“It’s absolutely amazing,” he said over the phone from Iran. “It will be the main destination for skiing and snowboarding in the Middle East and Central Asia.”
A disobedient admirer of the following line, Mr. Vaztal does not make a fuss or betrayal about investing in a government-run country. Prisoners of political dissent, Endorsed a dictatorial government in Syria and fueled Yemen with a proxy for brutal war.
“We just buy and sell shares,” he said.
He encompasses the latest frontiers of global capitalism – Cuba, Venezuela, North Korea. Iran is even bigger and hopeful, he said.
In Poland in the sixties, when the country was exposed to the rigors of communism, his father, Warsaw, operated the first international-quality restaurant.
Mr Wajtal’s career began in banking – first as an equity researcher at Warsaw Citigroup and later as a trader focused on stocks and derivatives at JPMorgan Chase in London. He worked in a hedge fund, then returned to Poland to manage investment funds.
His interest in Iran was triggered by a nuclear deal signed by President Barack Obama in the 21st. Iran pledged to limit its nuclear development plans while submitting to international sanctions in exchange for years of sanctions relief.
With an expected incentive to invest internationally, Mr Wajtal traveled to Tehran for a visit. He found a stock market that had been operating for more than two decades, comprising about 600 companies in two exchanges of operations, in which daily major steel, such as food and cleaning products, was made.
Many companies are recording 5 to 5 percent revenue per year, but their share price is not reflecting this. The prices in the market were tight.
“It was the most valuable in the world,” he said.
Mr McKenzie raised funds for his fund, Amitelon Capital – which is Amsterdam, Tehran, London – in July 2017, stocking it with money drawn from friends and relatives. He operates a glass-enclosed cube inside a space in central London’s WeWork. He travels to Iran every month, where he has one more office.
One of his first buys was a glass producer. With abundant energy and seemingly endless supply of sand – the main raw material – Iran has been identified as the world’s best place for glass making. He heard stories of Iranian manufacturers taking glass bottles through Turkey and into Italy, lowering the price of competing products still sold there. He participated in a company that manufactures glass bottles for the pharmaceutical industry and exports them all over Europe.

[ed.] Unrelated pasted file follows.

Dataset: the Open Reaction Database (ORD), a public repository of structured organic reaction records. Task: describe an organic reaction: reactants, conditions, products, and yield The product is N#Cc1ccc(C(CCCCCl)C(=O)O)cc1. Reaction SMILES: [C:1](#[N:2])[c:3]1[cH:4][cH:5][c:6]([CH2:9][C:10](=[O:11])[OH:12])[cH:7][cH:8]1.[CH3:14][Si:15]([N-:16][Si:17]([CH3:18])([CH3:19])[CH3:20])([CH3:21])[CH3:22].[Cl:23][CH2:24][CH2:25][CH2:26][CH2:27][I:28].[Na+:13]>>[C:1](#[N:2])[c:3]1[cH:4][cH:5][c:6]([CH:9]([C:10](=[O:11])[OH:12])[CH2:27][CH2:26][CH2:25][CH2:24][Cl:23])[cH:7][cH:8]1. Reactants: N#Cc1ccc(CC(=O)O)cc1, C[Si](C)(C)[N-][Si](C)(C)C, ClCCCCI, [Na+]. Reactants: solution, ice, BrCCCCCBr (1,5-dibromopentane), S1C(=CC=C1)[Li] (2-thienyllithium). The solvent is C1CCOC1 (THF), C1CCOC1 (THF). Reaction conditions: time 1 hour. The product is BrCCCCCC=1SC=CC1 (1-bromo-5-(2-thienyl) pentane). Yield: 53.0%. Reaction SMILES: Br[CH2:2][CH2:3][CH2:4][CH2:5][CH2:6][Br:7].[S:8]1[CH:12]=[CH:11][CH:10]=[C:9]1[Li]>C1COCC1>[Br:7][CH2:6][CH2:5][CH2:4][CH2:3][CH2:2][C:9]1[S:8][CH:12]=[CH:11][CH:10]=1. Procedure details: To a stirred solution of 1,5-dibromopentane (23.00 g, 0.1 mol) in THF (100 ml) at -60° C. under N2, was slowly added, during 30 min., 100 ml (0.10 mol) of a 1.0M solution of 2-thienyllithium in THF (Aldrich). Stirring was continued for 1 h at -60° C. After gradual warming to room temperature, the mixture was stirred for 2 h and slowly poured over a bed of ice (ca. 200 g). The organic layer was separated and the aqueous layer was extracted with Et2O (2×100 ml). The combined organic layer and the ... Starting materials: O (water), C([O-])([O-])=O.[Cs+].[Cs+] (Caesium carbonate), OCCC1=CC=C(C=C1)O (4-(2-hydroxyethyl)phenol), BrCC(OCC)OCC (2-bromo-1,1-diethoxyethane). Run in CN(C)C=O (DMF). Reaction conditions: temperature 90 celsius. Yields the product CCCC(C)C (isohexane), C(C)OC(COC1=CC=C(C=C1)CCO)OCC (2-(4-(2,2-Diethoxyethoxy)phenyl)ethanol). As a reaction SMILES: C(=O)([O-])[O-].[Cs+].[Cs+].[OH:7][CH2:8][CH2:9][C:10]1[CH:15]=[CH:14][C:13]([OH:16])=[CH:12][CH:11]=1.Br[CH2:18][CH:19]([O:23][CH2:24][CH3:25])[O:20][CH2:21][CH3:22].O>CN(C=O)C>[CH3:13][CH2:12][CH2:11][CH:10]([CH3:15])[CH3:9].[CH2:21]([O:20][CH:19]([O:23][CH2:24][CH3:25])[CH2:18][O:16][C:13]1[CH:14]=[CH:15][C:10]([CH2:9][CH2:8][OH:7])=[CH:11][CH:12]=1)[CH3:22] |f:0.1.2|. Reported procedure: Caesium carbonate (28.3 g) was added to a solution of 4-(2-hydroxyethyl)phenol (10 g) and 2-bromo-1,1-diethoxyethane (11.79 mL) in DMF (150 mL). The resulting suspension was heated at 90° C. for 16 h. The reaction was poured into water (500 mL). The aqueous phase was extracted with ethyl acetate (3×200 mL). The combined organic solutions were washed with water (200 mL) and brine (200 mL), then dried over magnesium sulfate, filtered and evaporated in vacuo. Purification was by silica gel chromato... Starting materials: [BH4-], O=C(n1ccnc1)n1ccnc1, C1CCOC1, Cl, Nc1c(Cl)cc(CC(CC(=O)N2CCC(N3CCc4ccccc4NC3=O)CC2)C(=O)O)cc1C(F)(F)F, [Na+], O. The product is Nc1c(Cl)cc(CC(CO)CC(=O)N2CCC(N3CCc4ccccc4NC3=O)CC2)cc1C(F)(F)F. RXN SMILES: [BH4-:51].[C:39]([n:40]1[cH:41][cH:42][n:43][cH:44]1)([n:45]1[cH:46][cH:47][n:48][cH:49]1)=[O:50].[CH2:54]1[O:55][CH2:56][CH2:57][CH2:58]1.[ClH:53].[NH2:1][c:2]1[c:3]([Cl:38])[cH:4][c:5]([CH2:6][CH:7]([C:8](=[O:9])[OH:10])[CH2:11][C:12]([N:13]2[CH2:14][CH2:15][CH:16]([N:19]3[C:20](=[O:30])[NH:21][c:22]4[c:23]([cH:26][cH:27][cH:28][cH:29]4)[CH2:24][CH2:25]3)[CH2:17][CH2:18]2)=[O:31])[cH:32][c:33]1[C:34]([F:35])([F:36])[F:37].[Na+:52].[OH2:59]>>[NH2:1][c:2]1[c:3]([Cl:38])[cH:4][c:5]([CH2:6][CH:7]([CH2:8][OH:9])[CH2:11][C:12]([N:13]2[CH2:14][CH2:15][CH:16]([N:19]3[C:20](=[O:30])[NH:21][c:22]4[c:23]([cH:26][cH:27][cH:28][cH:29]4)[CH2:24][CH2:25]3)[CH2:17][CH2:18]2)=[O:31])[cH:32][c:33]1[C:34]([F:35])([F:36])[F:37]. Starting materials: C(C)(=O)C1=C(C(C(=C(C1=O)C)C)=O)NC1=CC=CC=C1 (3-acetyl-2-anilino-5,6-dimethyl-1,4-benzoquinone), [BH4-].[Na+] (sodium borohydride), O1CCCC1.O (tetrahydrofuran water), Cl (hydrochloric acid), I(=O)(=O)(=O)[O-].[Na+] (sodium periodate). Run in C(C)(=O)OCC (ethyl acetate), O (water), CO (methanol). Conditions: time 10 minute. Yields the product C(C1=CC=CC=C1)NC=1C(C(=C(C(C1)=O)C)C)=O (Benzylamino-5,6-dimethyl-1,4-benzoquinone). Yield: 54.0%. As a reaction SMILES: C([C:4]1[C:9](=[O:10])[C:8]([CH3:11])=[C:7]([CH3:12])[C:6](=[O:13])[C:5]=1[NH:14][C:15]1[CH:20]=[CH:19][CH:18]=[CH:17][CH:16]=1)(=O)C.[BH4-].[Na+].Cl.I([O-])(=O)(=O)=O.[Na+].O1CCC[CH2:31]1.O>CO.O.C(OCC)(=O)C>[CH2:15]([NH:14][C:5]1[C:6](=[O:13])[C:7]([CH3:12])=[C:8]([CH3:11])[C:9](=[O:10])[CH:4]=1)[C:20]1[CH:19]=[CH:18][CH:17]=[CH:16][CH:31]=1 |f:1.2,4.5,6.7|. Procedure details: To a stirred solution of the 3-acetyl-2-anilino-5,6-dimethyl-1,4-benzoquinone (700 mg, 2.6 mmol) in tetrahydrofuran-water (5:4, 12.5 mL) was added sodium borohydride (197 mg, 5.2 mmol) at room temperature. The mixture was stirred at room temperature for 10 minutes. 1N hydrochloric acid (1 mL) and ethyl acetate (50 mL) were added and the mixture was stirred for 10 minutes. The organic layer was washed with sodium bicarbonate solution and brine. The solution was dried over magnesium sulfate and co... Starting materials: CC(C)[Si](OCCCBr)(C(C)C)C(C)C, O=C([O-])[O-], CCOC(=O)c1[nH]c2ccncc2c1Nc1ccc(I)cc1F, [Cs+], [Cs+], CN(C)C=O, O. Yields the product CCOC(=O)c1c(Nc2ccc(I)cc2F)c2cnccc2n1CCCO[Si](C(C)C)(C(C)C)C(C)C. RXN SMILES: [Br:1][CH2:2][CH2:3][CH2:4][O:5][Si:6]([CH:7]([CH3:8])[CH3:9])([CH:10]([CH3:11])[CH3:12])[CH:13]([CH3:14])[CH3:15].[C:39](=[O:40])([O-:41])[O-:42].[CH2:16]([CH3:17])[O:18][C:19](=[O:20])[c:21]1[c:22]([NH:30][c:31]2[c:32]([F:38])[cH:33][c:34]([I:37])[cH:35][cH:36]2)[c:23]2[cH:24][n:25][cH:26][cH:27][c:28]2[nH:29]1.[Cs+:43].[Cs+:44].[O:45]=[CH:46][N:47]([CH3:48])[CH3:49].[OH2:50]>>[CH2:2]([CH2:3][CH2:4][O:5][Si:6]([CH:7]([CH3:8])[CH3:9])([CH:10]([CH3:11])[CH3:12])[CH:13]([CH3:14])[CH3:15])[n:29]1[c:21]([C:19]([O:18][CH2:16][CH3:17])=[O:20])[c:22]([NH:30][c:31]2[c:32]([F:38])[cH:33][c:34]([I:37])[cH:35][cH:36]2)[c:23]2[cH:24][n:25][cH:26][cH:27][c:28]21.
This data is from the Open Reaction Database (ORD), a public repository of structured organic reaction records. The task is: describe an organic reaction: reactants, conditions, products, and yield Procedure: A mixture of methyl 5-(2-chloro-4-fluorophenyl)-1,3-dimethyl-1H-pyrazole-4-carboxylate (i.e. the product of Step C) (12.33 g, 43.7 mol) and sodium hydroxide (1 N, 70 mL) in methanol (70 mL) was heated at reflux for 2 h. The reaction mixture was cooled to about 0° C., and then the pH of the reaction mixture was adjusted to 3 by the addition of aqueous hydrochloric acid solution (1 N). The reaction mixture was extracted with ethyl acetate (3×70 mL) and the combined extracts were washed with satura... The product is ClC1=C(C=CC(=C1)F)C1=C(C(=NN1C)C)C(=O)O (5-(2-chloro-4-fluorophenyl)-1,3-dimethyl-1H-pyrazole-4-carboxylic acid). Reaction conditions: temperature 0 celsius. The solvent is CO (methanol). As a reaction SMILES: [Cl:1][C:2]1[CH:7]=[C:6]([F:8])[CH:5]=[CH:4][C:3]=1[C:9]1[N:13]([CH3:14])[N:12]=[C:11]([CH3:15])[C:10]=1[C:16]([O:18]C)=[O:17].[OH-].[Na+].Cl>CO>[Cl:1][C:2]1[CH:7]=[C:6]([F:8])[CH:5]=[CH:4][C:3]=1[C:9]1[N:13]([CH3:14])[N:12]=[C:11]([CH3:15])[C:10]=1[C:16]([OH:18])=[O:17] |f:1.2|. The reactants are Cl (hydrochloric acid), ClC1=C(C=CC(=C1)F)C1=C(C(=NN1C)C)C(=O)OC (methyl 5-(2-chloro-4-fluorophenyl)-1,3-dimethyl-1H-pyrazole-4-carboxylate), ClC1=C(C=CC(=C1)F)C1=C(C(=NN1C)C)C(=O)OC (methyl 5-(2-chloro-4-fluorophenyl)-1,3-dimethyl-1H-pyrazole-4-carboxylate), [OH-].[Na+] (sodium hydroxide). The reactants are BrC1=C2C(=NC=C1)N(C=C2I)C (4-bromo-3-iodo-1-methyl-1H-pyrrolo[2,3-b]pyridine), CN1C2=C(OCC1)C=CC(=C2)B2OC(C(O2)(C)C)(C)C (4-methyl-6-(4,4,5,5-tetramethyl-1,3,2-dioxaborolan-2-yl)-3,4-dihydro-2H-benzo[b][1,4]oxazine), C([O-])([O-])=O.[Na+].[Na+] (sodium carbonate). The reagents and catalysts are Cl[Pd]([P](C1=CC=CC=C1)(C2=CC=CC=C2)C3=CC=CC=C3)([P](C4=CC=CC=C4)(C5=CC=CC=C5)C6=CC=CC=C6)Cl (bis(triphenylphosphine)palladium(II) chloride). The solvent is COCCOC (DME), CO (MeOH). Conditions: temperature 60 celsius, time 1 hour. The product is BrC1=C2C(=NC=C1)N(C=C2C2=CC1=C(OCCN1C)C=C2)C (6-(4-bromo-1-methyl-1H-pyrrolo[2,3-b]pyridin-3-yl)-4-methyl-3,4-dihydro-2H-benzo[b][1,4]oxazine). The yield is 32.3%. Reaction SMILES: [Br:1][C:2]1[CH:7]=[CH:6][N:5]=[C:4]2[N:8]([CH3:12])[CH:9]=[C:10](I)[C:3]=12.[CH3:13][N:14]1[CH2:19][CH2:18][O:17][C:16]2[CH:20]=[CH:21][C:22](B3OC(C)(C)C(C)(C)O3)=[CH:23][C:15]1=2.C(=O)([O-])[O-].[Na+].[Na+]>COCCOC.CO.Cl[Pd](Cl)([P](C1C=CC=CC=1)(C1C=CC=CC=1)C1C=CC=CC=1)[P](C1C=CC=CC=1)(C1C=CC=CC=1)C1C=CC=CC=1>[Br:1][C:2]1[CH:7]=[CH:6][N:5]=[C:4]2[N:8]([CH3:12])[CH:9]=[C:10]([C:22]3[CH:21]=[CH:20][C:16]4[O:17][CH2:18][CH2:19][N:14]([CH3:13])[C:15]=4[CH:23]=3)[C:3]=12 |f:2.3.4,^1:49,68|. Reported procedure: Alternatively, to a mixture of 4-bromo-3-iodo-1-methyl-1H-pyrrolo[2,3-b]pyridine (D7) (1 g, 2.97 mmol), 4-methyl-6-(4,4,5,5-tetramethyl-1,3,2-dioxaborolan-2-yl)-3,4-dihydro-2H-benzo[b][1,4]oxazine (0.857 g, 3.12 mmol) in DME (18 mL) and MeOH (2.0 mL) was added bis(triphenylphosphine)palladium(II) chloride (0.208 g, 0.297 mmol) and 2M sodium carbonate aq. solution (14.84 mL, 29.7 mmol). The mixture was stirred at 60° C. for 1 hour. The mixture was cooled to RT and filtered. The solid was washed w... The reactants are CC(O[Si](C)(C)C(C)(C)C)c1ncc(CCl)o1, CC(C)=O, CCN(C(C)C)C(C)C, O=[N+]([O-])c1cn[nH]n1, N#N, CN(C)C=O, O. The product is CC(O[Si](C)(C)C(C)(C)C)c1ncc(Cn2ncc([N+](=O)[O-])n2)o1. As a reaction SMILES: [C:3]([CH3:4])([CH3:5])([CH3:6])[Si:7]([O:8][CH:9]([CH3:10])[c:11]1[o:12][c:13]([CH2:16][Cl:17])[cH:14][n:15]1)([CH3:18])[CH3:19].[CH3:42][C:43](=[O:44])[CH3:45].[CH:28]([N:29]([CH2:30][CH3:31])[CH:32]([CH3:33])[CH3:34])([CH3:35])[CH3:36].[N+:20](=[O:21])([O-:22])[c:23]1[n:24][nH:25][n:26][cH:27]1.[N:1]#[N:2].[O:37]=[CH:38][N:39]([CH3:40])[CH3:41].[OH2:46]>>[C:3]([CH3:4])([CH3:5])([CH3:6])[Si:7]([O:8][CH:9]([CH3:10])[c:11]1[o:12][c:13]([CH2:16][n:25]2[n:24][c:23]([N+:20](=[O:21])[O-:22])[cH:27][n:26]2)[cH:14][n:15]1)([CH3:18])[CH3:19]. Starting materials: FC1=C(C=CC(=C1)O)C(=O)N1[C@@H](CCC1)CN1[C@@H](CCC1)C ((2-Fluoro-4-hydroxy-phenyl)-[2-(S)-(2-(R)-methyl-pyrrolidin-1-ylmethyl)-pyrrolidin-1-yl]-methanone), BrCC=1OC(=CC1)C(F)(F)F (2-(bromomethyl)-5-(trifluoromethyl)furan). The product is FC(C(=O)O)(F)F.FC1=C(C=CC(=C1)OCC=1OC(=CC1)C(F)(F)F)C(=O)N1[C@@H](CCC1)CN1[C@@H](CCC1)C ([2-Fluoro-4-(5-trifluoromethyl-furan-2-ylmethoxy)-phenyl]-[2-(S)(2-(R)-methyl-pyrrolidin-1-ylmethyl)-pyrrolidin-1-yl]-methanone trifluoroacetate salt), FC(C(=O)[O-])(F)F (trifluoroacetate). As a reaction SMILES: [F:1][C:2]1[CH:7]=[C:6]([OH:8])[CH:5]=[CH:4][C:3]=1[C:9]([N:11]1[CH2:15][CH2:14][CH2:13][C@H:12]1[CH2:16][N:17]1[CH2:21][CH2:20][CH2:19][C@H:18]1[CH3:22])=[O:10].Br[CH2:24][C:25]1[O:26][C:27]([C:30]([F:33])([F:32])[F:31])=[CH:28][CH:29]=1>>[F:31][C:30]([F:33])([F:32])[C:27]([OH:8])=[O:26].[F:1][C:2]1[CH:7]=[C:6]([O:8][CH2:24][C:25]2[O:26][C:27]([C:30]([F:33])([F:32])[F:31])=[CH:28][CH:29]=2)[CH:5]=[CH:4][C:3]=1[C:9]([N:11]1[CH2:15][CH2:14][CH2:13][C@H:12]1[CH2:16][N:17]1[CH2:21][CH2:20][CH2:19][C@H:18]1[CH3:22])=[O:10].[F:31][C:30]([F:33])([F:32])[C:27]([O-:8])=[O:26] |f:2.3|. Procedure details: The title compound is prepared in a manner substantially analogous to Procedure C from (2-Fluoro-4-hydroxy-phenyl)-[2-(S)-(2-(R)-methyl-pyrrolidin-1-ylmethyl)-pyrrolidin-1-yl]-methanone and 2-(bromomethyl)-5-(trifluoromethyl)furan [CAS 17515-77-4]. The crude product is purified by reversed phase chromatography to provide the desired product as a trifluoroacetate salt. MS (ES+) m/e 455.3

He bought shares of a software producer that was creating inventory management systems for Iranian companies, instead of the crude spreadsheets used by many. He bought into an Iranian copper mine.
Then, in May 2018, President Trump canceled American participation in the Iran nuclear deal and re-imposed sanctions. Mr Wajtal was forced to sell its largest holding, a utility that was exclusive to the sale of water and natural gas in southwestern Iran. It appeared on the sanctions list.
The ordinary Iranians rushed to exchange for the dollar, the domestic currency, the real, whose value dropped by about 1 percent in 2018.
There was a weak currency good news for Iranian exporters. They used Real to pay their employees and to buy materials, but earned dollars for their sales. Their profits have skyrocketed. So did their share price.
Mr. Wojtal bought shares in petrochemical companies that export urea, a component of agricultural fertilizers and methanol, used in fuel and antifreeze. He bought companies that mined zinc and iron ore. They sell their wares in exchange for dollars to domestic producers of steel.
After losing 20 percent in 2018, Mr Woztal’s portfolio has grown by about 170 percent over the past year.
Mr Vaztal bought shares of an Iranian company that produces toothpaste and soap. He took part in a dishwashing liquid manufacturer. Both had previously competed against the Chinese brand. Their income has increased fourfold.
His most successful bet was the Gorgi Biscuit. Not only did the Iranians sprinkle their snacks, the company was exporting one-fourth of its goods to Iraq, earning dollars.
He is currently managing around nine million euros (about $ 1 million) with 20 wealthy people from Britain, Germany, Sweden, Switzerland, Belgium and Poland from He aims to raise funds 10 times “as soon as possible”.
Realizing this goal will lead to a lot of publicity about Iran.
It may require constant adjustment of circumstances beyond its control.
“The risks are obvious,” he said. “This is geopolitics.”